Félix Luque Sánchez is one of those rare artists who quietly follows his own creative inquiry and vision, seemingly oblivious to trends and conventions. That’s probably what makes his work so singular and timeless.
Luque Sánchez uses matter and technology to seduce, puzzle and inspire viewers. His art installations, which double as science fiction works, materialize scientific concepts and theories that might seem arcane to most people: artificial intelligence, chaos theory, infinity.
I’ve discovered one of his latest artworks a couple of month ago at the KIKK festival in Namur (Belgium.) As usual, his pieces pulled me in because of their enigmatic elegance and sobriety but they also left me with more questions than i had bargained for.
Different Ways to Infinity, the work exhibited at the festival, is staged as a collection of instruments from an imaginary scientific laboratory.
First, two big, inverted pendulums attempt to fight gravity and achieve perfect balance. The system emulates human behaviors in order to reach an equilibrium that seems to elude them.
Another element of the installation is a synthesizer based on Chua’s circuit, one of the first physical demonstrations of chaos existence and of its behaviour. Each time chaos is reached, butterfly-like shapes known as Lorentz attractors appear on the oscilloscopes connected to the synthesizer.
The work also features large digital prints and 3D animations. Generated by software simulating experiments in computational fluid dynamics, they visulize the chaotic elements that can be found in nature.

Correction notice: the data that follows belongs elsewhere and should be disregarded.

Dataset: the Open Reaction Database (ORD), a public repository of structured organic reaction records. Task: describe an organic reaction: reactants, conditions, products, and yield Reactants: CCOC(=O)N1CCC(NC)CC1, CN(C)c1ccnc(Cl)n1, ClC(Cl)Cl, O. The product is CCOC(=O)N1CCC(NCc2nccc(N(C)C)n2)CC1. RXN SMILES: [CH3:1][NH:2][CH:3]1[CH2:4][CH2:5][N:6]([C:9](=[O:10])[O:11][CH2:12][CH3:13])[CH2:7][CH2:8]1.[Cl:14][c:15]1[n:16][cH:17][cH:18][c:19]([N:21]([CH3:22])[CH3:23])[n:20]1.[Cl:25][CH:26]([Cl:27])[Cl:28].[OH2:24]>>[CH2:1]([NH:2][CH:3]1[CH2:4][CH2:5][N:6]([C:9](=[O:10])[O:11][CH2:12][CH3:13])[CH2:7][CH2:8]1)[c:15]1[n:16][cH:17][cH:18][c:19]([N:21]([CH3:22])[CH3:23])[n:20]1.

Finally, ten rhombic dodecahedrons express complex reactive behaviours through light and can be combined together in potentially infinite geometrical arrangements.
I caught up with the artist over emails to talk about complexity, abstraction and personal landscapes:
Hi Félix! I saw Different Ways to Infinity at the KIKK festival in Namur and found the work thought-provoking but it is also visually seducing. Do you think it is possible for a viewer to engage with the pieces without caring much about infinity and any scientific concept explored in the work?
Well that was pretty much the challenge, to make a series of artworks that explores the metaphysical aspects of science through a perceptual approach.
I wanted to generate a fiction where scientific theories are not presented for the knowledge they produce, but as human memories and therefor materialized in artifacts.
This process generates, I hope, a perceptual experience where scientific experiments meet a non recognized collective memory, abstraction and contemplation.
There seem to be an element of science fiction throughout your work. What is it about SciFi that interests you? Is it the speculation on the future? The way it engages with issues that surround science and ‘progress’? Or are you more inspired by some specific works from literature and cinema?
The speculation of the future is essential to question our relationship to science and technology, which are under the dogma of progress.
For me SF is a perfect artistic frame to work with technology. They have always coexisted in a very close relationship, influencing each other frequently.
What can a conceptual approach to science, like yours, bring to the way people understand science?
I see science as a way to comprehend or perceive the complexity of the world, instead of an objective knowledge to apply to the economic and useful world of humans. An artistic approach to science should bring the vision of the complexity and the non-tangible. The idea of science as an exploration tool, rather than a production tool.
How do you think your work has evolved since it started meeting with success (back in 2009 with The Discovery if i remember correctly)?
I think that my working process is still quite basic in a way. I just look into ways of translating the real into a fictional dimension: Chapter I plays with the narrative codes of popular SF. Nihil Ex Nihilo takes an actual communication technology (Network & emails) and projects it to a SF far-near future. D.W.I brings real science to a fictional and perceptive level. Memory Lane uses scanning technology to digitalize our environment, creating a new way of visualizing matter and creating memories.